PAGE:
The British Museum, in association with The Asahi Shimbun newspaper, presents “A revolutionary legacy: Haiti and Toussaint Louverture” from February 22 to April 22, 2018.
Description: This display features a selection of objects, artworks and poetry from the 18th century to the present. Together, they explore the legacy of the Haitian Revolution and its leader Toussaint Louverture.
Louverture was one of the leading figures in the Haitian Revolution, which began in 1791 as an uprising of enslaved men and women in what was then the French sugar colony of Saint-Domingue. It culminated with the outlawing of slavery there and the establishment of the Republic of Haiti.
The display features representations of Toussaint Louverture, including a work by African American artist Jacob Lawrence (1917–2000), showing Louverture as a powerful revolutionary general. For Lawrence and his contemporaries in 1930s America, the radical history of Haiti became an important reference point in debates about rights, race and ethnicity.
The United States occupied Haiti from 1915 to 1934. During this period, Vodou – a religion practised by people in the African diaspora, and sometimes incorrectly referred to as ‘voodoo’ – was suppressed. Vodou had played an important role in the Revolution of 1791, uniting communities and helping enslaved people to organise themselves against injustice. Another key object in the show is a Haitian Vodou boula drum, seized by US Marines during the occupation, and on display in the Museum for the first time. Haitian-born artist and anthropologist Gina Ulysse’s contemporary juxtaposition of Vodou chant with words of anti-imperial protest provides an audio accompaniment.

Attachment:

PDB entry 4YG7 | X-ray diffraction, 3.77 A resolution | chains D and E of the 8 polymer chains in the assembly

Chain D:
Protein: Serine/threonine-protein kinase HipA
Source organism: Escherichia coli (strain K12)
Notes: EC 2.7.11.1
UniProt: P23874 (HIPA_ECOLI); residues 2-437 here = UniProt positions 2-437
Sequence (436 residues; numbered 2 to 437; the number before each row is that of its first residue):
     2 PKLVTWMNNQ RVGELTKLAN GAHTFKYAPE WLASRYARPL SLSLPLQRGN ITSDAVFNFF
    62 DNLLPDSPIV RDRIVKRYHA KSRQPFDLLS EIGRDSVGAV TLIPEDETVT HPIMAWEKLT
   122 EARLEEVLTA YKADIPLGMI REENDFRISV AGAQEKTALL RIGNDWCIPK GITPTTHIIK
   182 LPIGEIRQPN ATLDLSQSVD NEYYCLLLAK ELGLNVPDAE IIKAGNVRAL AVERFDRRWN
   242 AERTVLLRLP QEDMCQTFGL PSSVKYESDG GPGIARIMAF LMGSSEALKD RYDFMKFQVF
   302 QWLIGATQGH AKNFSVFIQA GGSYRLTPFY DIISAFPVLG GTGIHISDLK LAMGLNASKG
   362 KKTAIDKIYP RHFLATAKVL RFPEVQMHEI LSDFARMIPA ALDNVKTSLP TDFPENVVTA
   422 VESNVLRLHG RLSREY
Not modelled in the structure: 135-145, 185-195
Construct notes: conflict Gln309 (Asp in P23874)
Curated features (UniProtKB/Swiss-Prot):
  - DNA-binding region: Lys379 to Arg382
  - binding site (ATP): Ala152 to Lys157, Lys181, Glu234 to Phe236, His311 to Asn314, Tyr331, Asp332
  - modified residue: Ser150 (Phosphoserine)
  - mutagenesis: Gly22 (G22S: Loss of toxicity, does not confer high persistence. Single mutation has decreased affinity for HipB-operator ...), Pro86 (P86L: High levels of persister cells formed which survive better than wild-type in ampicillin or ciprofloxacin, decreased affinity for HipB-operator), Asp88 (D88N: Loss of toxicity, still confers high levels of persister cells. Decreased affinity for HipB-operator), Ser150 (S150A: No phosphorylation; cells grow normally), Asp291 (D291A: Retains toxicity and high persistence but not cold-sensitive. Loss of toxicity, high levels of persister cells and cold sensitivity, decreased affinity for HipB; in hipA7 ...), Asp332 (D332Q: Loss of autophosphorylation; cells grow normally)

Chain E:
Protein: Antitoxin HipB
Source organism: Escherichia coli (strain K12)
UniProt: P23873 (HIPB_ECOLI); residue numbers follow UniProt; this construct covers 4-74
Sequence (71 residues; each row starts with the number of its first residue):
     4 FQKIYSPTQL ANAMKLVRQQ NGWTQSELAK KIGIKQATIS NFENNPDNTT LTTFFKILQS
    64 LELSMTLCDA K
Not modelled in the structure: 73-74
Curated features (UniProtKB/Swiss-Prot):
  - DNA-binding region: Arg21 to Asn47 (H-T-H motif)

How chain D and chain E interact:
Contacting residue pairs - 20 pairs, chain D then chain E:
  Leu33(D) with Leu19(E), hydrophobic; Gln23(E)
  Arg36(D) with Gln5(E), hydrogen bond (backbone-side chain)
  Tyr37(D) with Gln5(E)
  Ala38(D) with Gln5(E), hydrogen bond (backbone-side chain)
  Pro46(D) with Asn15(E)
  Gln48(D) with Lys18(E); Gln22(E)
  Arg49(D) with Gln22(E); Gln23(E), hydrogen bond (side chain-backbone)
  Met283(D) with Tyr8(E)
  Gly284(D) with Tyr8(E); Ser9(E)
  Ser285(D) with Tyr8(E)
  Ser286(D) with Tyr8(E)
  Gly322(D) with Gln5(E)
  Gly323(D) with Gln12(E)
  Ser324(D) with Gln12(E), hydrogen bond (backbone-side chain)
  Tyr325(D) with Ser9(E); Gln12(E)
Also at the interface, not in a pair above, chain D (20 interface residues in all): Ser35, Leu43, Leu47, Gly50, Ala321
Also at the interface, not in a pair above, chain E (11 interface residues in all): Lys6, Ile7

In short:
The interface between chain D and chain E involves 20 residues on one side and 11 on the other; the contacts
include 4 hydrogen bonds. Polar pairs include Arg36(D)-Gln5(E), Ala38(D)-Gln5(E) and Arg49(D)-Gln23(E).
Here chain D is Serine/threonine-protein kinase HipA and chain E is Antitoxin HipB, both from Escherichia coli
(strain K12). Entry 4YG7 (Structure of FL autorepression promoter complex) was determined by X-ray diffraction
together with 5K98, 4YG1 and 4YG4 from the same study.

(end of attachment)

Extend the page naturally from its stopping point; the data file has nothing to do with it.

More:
The legacy of the Revolution is showcased through objects made at the time and centuries later – a banknote featuring female revolutionary Sanité Bélair, William Blake’s illuminated poetry celebrating slave revolution, a coin commemorating the abolition of slavery, and C L R James’s influential account of the Revolution, Black Jacobins, reissued during the US Civil Rights movement.
Together, this wide variety of objects highlights the reach of the Haitian Revolution across both time and space, and this display reminds us that the struggles first begun in Haiti are still crucial in our world today.
[Jacob Lawrence (1917–2000), General Toussaint L’Ouverture from the series The Life of Toussaint L’Ouverture. Screenprint, 1986. © Estate of Jacob Lawrence. ARS, NY and DACS, London 2017.]
For more information, see http://haitisupportgroup.org/haiti-british-museum/